I had the good fortune to spend time as a kid at the Lawrence Berkeley Laboratory. My father worked there and I later did undergraduate research projects in labs housed there. I’d often pass through a certain hallway where astronomer Jerry Nelson was advocating a new way of building large telescope mirrors without investing in one gigantic piece of glass. His approach: Lots of small pieces of glass, prestressed in jigs, polished, and released with each forming a part of the mirror surface. The trick was to stress the pieces so that they’d assume the required precise shape when the loads were removed. Tile these pieces together and go as large as needed. I never met Nelson but I read the posters by his labs carefully, wondering if and how it could work in practice. I also bumped into Dr. Richard Muller, my Modern Physics professor one day in that hall. A man of very eclectic tastes, he changed subfields often and he’d moved from radioisotope dating to observational astronomy. He showed me a device that could convert 80% of the visbile light falling onto it into electrons – one of the early CCDs that are now everywhere. At the time, CCDs were thought to be the next great thing in computer memory. Muller told me that it was in fact the future of astronomy. There were two revolutions in that one hallway and I had only the dimmest awareness of what either meant.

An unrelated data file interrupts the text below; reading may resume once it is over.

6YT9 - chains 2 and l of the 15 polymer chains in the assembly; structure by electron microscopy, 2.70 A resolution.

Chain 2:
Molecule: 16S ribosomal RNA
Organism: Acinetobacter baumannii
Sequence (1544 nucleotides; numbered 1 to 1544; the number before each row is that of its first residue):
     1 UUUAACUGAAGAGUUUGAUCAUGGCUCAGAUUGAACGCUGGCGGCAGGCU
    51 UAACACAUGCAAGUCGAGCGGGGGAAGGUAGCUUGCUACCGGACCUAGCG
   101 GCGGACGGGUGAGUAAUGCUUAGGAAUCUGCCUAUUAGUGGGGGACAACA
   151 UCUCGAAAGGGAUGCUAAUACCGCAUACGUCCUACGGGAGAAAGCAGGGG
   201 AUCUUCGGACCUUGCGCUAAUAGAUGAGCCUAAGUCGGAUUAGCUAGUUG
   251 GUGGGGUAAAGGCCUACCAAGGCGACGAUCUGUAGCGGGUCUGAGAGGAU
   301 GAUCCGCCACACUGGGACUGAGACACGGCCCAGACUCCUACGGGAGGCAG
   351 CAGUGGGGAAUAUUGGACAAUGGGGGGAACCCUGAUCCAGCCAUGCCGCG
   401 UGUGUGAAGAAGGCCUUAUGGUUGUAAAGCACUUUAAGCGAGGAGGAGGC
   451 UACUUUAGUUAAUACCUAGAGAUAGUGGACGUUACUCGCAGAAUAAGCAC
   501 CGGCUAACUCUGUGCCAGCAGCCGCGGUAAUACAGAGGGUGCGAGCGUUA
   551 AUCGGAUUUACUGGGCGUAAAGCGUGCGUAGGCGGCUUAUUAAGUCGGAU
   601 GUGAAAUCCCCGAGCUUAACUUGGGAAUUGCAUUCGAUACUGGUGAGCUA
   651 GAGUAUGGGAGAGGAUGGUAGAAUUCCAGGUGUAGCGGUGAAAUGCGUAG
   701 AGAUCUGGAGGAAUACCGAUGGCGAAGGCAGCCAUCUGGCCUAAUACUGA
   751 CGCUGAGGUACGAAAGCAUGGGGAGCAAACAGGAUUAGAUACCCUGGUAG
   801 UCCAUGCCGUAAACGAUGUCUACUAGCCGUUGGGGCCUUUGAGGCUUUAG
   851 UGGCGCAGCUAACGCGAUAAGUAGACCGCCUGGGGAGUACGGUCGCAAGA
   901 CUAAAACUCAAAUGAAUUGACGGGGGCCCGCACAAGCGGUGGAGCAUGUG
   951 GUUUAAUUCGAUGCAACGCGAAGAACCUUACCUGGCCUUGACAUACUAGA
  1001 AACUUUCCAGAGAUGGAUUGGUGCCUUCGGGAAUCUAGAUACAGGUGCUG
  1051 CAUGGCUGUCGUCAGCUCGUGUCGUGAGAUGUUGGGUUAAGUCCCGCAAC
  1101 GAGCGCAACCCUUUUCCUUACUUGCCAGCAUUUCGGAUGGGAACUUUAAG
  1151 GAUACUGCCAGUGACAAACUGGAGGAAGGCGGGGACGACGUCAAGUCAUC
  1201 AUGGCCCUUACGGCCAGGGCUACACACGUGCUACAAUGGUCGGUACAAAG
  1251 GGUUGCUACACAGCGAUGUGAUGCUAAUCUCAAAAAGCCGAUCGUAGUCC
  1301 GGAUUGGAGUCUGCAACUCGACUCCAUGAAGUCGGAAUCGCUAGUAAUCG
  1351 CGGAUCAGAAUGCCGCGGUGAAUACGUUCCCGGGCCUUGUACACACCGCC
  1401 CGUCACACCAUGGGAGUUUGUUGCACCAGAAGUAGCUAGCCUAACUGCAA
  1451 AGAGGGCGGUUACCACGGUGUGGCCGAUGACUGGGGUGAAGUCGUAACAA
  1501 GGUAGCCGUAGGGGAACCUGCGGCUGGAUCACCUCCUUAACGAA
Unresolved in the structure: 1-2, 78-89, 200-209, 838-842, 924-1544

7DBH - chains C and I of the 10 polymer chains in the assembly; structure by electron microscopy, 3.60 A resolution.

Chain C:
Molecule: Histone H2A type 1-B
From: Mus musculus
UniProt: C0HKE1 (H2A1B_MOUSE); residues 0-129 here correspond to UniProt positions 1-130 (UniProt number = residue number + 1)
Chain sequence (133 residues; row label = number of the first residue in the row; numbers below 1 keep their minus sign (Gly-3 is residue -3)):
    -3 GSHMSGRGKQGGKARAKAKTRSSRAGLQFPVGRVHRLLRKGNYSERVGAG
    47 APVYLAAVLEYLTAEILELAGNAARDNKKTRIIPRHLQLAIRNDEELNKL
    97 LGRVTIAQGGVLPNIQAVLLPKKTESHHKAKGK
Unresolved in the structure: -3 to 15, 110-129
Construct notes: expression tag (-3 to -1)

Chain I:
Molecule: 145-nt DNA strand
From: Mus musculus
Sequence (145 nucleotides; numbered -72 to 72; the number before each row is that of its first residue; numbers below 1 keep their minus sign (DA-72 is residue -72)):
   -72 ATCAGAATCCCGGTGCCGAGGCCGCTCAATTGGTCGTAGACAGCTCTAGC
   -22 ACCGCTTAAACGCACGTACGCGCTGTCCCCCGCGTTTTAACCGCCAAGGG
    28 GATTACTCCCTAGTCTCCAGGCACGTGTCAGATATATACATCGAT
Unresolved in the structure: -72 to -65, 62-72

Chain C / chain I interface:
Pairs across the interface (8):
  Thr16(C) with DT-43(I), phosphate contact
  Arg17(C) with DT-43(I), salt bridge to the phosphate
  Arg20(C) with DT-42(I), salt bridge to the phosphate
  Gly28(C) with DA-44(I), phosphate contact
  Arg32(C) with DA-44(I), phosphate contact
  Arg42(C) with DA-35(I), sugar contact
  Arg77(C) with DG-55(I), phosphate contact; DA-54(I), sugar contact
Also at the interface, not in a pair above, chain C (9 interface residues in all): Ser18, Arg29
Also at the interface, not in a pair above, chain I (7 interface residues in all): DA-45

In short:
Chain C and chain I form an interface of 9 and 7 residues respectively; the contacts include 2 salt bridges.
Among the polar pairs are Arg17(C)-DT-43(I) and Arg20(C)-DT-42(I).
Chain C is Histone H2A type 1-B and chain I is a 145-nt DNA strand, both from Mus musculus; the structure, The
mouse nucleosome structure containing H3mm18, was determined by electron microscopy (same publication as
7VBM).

Today, there are many telescopes with unfathomably large collection areas thanks to Nelson’s innovation and persistence. CCDs and electronic detectors at other wavelengths are approaching perfection in their light detection ability, photographic plates are a thing of the past, and telescopes can now go into space because there’s a practical way to get information back to the ground.